ARRL

ARRL Propagation Bulletin ARLP044 (2011)

SB PROP @ ARL $ARLP044
ARLP044 Propagation de K7RA

ZCZC AP44
QST de W1AW  
Propagation Forecast Bulletin 44  ARLP044
From Tad Cook, K7RA
Seattle, WA  November 4, 2011
To all radio amateurs 

SB PROP ARL ARLP044
ARLP044 Propagation de K7RA

First, a few solar cycle updates. As you might suspect, the average
daily sunspot numbers for October shot way up, from 55.5 in June, to
67.2 in July, 66 in August, 106.4 in September, and 123.6 in
October.

Our three month moving average of daily sunspot numbers was also up,
of course, with the three month average ending in October at 98.6,
up from 61.5 in July, 63 at the end of August, and 70.6 ending in
September.

Because of increasing solar activity, for the third consecutive
month NASA revised its prediction for the peak of the current solar
cycle, each time estimating higher intensity and changing the
projection for the month the cycle is expected to peak.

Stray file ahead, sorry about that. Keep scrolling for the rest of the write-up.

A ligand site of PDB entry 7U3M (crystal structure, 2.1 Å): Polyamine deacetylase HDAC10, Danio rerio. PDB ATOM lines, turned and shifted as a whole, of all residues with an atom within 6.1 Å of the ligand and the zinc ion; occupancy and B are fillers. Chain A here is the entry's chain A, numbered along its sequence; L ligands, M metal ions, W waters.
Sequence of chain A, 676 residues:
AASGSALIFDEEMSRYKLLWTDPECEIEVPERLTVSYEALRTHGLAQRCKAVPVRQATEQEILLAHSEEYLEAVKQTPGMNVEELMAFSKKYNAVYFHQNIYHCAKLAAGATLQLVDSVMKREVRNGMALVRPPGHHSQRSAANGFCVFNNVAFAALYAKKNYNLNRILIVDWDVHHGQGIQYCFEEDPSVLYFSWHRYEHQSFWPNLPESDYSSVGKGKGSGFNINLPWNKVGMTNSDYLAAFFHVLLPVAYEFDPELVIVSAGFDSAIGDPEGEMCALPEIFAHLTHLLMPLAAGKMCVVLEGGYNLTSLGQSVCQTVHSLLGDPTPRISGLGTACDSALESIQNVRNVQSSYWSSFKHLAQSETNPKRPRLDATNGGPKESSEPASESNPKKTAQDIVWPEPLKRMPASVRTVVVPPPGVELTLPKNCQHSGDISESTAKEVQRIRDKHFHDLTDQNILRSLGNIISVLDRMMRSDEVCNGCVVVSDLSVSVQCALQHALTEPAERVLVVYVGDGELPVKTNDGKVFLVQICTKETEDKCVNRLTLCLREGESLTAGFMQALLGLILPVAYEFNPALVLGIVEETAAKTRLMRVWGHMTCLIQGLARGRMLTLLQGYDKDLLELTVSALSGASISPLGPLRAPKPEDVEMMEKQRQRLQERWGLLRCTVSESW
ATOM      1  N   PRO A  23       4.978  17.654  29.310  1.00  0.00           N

Note that these numbers are not the higher Boulder sunspot numbers
we report here, but the much lower Zurich numbers. They are also
smoothed sunspot numbers, meaning they represent an average taken
over a year, with the indicated month in the middle.

September 1 they moved the expected peak from June 2013 to May 2013,
and the smoothed sunspot number from 69 to 70. At one time they were
predicting a maximum nearly the same as the 1907 maximum of Cycle
19, 64.2, but of course recent predictions are substantially above
that value. NASA noted that the current cycle would still be the
smallest in the past hundred years.

A month later on October 3 they upped it again, with the maximum